The Taliban soon banned all forms of imagery, music and sports, including television, in accordance with what they considered a strict interpretation of Islamic law.
In May 2002, a mountainside sculpture of the Buddha was carved out of a mountain in Sri Lanka.
According to UNESCO Director-General Koïchiro Matsuura, a meeting of ambassadors from the 54 member states of the Organisation of the Islamic Conference (OIC) was conducted.
All OIC states - including Pakistan, Saudi Arabia and the United Arab Emirates, three countries that officially recognised the Taliban government - joined the protest to spare the monuments.
The report also added, however, that other reports "have said the religious leaders were debating the move for months, and ultimately decided that the statues were idolatrous and should be obliterated." Then Taliban ambassador-at-large, Sayed Rahmatullah Hashemi, said that the destruction of the statues was carried out by the Head Council of Scholars after a single Swedish monuments expert proposed to restore the statues' heads.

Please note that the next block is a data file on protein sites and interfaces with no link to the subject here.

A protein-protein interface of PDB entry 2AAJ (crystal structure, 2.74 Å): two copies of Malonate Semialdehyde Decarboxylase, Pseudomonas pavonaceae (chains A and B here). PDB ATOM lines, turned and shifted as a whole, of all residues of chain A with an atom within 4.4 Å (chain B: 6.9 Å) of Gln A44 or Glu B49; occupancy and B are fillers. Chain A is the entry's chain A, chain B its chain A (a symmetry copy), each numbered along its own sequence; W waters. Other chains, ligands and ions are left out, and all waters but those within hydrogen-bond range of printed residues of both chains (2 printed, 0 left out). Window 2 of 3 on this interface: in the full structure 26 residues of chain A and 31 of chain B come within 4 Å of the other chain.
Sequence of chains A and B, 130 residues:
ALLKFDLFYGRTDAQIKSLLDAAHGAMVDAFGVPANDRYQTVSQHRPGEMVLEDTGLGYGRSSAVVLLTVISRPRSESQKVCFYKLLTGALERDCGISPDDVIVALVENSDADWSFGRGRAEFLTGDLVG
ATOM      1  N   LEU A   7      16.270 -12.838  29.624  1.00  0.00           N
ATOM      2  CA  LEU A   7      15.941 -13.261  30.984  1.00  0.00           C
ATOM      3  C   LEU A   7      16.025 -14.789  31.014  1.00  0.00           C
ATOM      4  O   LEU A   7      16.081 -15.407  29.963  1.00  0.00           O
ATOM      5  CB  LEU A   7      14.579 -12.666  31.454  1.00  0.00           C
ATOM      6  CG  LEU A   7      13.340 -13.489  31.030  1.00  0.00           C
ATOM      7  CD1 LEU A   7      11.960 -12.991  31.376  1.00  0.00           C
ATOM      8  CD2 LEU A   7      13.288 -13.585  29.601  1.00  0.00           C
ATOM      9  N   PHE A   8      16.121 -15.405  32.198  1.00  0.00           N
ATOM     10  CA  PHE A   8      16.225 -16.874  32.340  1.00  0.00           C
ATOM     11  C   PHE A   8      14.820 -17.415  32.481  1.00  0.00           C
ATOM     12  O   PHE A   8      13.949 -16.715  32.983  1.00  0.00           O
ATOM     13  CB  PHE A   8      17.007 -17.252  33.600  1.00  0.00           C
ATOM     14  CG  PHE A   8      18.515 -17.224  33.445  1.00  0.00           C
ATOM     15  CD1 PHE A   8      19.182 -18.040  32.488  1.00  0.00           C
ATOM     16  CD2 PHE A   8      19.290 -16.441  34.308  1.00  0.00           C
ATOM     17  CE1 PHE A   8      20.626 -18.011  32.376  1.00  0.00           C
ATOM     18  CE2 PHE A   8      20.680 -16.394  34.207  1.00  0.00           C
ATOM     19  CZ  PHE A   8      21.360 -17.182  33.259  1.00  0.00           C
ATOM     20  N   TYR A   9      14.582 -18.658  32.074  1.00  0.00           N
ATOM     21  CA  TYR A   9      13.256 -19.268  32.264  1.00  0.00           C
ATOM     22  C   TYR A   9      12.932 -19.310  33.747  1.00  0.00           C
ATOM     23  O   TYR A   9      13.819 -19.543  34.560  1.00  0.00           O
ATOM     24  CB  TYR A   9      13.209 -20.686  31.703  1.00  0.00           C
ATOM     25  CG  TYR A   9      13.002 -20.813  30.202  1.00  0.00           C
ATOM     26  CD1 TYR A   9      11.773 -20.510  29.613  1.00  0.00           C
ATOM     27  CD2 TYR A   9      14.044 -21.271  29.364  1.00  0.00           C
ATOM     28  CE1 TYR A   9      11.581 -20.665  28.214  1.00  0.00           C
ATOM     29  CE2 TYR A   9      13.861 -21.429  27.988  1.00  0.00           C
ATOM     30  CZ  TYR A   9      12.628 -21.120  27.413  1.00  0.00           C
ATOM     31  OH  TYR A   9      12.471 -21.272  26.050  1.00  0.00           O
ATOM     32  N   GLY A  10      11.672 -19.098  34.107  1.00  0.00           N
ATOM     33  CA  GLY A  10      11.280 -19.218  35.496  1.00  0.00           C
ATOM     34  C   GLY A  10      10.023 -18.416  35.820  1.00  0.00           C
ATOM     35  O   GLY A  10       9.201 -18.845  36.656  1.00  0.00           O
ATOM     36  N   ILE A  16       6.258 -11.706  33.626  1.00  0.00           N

Hashimi is reported as saying: "When the Afghani head council asked them to provide the money to feed the children instead of fixing the statues, they refused and said, 'No, the money is just for the statues, not for the children'.
The statues were represented wearing Hellenic tunics, an echo of Alexander the Great's contribution to the Central Asian mix almost a millennium earlier.